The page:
Essayist and Russian literature scholar Elif Batuman in an interview with the Boston Globe on how the Russians get the combination of “funny and sad” better than the Germans, the English, or the French.
The biggest release of the week is, of course, the launch of the first Millions Original, Epic Fail (here’s our excerpt), by our own Mark O’Connell (We may be a bit biased there). Also out, Sam Roberts’s Grand Central, about the iconic train station, and, now available for the first time in a single, massive paperback volume, Haruki Murakami’s 1Q84.
“The American poem was not in a grave at that time; not by any measure. There was achievement, experiment, excitement. But there was also confinement. It could be felt in the air, in an ethos of conditional acceptance. A young woman poet was not yet a familiar sight. When Auden remarked about [Adrienne] Rich’s poems, after choosing her as a Yale Younger Poet, that they were ‘neatly and modestly dressed,’ it sounded more like a counsel for the nursery than acclaim for a new writer.” At The New Republic, Eavan Boland reflects on the legacy of the poet, whose posthumous collection, Later Poems, came out last week.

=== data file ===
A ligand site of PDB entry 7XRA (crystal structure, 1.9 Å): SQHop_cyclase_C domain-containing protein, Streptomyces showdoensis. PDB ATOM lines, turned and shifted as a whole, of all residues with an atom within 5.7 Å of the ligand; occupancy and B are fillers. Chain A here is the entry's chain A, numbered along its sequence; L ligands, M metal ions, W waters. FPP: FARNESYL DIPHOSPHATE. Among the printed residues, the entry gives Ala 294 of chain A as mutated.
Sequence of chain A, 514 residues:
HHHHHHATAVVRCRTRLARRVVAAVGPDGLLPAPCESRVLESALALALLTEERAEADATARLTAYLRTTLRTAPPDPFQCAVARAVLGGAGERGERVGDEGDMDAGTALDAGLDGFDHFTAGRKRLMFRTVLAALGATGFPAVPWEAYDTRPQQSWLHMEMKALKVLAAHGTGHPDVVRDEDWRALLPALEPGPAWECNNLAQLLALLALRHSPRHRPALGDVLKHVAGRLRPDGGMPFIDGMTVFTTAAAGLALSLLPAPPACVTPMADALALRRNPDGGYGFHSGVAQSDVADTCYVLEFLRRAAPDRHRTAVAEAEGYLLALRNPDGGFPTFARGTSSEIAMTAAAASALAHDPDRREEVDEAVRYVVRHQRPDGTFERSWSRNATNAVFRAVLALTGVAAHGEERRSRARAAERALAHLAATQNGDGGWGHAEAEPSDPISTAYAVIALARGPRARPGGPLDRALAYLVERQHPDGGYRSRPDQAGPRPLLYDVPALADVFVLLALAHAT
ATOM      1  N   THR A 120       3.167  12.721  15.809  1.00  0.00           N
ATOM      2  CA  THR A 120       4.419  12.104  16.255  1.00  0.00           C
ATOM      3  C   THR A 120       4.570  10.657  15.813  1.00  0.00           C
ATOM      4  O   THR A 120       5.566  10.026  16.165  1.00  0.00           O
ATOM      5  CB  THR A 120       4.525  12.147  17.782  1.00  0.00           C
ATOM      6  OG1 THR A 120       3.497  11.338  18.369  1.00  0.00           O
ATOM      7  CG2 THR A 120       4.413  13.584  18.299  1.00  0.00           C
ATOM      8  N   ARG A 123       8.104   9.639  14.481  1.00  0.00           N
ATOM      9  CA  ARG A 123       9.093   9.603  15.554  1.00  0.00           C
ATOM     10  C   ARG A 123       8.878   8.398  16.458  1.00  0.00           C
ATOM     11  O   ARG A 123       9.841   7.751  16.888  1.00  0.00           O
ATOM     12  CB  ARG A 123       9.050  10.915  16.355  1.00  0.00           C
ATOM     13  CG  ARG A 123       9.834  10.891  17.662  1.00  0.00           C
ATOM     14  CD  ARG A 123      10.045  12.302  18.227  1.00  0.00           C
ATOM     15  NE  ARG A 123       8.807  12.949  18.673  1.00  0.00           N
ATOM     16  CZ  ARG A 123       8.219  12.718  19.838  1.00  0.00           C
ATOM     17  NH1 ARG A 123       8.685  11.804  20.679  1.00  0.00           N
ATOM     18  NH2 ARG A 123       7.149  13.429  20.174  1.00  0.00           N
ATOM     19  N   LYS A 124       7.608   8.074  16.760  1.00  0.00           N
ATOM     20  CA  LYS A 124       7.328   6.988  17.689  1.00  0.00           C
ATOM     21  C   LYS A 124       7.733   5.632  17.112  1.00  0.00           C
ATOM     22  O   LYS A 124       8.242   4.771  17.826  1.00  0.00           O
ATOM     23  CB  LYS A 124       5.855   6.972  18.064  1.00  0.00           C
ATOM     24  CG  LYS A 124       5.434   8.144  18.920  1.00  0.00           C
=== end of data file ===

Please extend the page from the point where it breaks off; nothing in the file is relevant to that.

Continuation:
Our friends at Electric Literature are Kickstarting Papercuts, “a party game for the rude and well-read.” We would’ve pledged anyway, but this pitch sealed the deal: “It’s what Kurt Vonnegut, James Baldwin, and Virginia Woolf would play if they were alive, locked in a room together, and forced to play a card game.” This Cards Against Humanity for the literary set will be delivered in time for Christmas, so keep it in mind for your erudite stocking stuffer needs.
“I war-gamed out everything. My biggest fear was that somebody tries to play out my book and finds out it won’t work.” At The New York Times, Alexandra Alter writes about the new Minecraft novel by Max Brooks, author of World War Z: “In the process, he may have also created a strange new entertainment category, one that hovers somewhere between fan fiction, role-playing games and literature — a novel set in a game, that can itself be played within the game.” And while we’re on the topic of games, let’s also talk about geekdom and race.